UDL • Were your expectations met from the exhibition, if you had any at all?

Emma • I don’t think I really had any, because I was so busy right up to the exhibition with the work, and with some other important things that needed to be sorted out in my life. I didn’t have time to form any expectations. It felt like it wasn’t even going to go on the wall. If I had a hope for it, it would be that it would engage the people who the work was about, the people who are regulars in the building, and that it would get them into the gallery. People seemed to really like it, and appreciate it, they connected with the work, the people who came to the space regularly.

UDL • Your piece in particular was to me an emotional expression on an emotional expression. By this I mean in the piece you express in words as well as you express in design. How did it feel baring this all with the extra dimension?

Emma • I was a little bit worried about how emotionally honest the work was. I thought people might find the work too earnest, d’you know what I mean? But I don’t….Emma pauses to find the words… Sentimental. I think whatever I’ve made has always been tied to where I am emotionally but I don’t think it’s ever been so obvious. But what was really nice was I might have been speaking about my experiences and interactions and how I reacted to them within that space but people related to it which was nice. People came up to me and told me it made them consider their own experiences, like the last time they cried. A friend said she thought the work was very Human, for me, it was the best compliment I could have received.

Emma Mudgway
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UDL • You painted the walls of the gallery. Is this something you have done before?

Emma • No, that was Alexia’s clever idea. Because most of the work was very white, it made a huge visual impact when it was hung on a black wall. I think whenever you have a show you need to think about how it works as an installation, as a whole. The whole space needs to be considered.

UDL • As a creator myself my initial conscious expression emerged out of the culture of music in the 90s which was my introduction to the combining of genres that created something  appropriately named Hip Hop. Because of this mind state I enjoy listening to and creating various types of music equally. Sometimes I would attempt to translate in musical expression the feelings of an inanimate object such as a bike represented in phonics. I mean how would a bike talk if it wasn’t seen?  This understanding of merging platforms as an expression of dimension is similar in your work.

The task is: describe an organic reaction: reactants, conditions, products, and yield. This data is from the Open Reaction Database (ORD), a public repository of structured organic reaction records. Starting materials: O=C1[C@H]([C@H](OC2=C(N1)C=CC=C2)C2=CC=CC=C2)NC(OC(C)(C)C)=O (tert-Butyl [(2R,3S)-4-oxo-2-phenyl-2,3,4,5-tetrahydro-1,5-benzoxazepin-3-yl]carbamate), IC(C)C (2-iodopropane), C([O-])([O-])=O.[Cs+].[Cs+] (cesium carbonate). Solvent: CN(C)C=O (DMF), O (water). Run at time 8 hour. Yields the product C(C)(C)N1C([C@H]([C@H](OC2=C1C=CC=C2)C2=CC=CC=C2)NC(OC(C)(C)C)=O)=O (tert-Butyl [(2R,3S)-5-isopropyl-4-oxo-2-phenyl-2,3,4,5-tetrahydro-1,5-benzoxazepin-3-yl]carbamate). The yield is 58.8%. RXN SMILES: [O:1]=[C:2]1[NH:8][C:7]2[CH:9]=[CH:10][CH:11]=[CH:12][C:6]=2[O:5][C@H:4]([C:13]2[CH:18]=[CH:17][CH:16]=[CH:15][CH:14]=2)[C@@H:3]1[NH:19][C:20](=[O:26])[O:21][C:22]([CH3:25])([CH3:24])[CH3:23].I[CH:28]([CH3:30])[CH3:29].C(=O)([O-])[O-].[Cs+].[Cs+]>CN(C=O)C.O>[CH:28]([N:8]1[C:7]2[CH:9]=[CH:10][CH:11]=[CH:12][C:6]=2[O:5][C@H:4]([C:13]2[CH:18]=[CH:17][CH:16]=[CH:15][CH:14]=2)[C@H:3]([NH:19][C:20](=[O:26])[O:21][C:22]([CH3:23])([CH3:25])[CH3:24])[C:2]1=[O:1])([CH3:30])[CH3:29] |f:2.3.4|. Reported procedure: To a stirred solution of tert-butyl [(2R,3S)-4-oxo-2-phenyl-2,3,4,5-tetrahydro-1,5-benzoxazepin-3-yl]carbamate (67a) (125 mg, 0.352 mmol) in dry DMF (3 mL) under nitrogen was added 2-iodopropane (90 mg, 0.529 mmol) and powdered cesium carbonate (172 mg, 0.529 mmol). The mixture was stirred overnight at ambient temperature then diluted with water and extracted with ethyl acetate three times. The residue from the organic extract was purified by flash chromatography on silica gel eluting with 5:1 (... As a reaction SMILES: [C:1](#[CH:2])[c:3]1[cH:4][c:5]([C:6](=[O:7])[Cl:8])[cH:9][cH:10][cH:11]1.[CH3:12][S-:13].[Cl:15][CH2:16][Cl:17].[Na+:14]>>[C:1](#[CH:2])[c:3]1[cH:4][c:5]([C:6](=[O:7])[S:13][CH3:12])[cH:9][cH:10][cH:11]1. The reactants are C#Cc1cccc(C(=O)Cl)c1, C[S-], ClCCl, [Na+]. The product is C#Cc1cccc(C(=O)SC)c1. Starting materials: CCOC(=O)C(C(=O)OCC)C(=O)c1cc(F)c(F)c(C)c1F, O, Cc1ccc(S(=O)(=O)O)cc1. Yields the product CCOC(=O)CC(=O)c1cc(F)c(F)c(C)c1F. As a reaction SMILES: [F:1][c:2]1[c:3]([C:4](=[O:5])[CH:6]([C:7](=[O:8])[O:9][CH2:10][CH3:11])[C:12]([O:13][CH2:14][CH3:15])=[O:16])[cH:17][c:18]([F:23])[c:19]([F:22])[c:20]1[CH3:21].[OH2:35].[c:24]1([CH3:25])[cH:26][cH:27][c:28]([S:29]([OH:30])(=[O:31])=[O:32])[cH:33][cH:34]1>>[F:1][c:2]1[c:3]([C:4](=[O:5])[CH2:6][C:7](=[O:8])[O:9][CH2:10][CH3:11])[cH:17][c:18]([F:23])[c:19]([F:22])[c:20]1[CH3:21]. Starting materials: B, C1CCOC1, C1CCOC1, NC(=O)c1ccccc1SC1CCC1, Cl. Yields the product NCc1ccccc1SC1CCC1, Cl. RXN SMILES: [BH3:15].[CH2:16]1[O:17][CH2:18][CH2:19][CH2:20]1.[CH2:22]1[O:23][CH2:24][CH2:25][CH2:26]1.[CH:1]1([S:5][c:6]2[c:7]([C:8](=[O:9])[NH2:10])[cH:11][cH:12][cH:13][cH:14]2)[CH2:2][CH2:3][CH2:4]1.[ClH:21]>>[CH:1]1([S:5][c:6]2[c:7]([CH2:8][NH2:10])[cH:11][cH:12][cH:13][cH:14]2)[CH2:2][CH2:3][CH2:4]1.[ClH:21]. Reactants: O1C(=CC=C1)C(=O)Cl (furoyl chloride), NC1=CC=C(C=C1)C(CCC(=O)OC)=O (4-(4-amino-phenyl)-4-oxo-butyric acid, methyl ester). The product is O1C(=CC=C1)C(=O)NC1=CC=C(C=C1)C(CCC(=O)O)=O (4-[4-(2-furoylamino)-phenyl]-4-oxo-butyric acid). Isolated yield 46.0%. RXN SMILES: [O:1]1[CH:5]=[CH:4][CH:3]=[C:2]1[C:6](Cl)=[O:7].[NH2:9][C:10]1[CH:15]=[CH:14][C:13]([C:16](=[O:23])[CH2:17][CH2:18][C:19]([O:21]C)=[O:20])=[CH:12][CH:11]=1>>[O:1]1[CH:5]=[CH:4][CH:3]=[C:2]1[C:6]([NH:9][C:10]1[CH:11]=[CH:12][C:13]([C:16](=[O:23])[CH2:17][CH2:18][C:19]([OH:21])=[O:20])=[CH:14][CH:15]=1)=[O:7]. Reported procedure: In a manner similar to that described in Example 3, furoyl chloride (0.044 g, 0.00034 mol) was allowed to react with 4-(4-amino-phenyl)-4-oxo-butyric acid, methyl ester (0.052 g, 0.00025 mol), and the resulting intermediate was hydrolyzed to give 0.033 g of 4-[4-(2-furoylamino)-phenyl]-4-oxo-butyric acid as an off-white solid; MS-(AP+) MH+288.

Emma •  Artists have the choice to work in any medium that they want and many are multidisciplinary.  It’s really about finding the best way to say what you want to say. What I’m saying is that …Emma giggles… I feel that I have to watch every word that I say..more giggles… No, you find a way that best expresses the idea.

UDL • Yes I love the idea of transferring one dimension into another dimension this is why I was so deeply affected by the work.

Emma • I don’t make work thinking about what I want to say to someone, it’s a way of processing my own thinking. If there is one thing I would like people to take from the work, it’s that it is about interaction and connection, and how that is fostered within a space. No matter how small and insignificant the transaction may seem, even if it’s just making someone a coffee.

Alexia Villard
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UDL • Have you met any other artists in London or anywhere else in the world that you like?

Emma • I have met so many interesting people in London, sometimes in the most unlikely of places; artists, creatives, people from all the around the world. I value their perspectives and have learnt a lot in the short time that I have been here. The access to art and culture here is something I don’t take for granted. Alexia and I met in Canada- I like her work because I feel like she quietly demonstrates that there is beauty and value to be found in places that others overlook. I also work with young adults with learning disabilities in an art class one morning a week, I love the quirky art they make and I find they can be as sophisticated and uncompromising in their vision as anyone else, and shouldn’t be underestimated.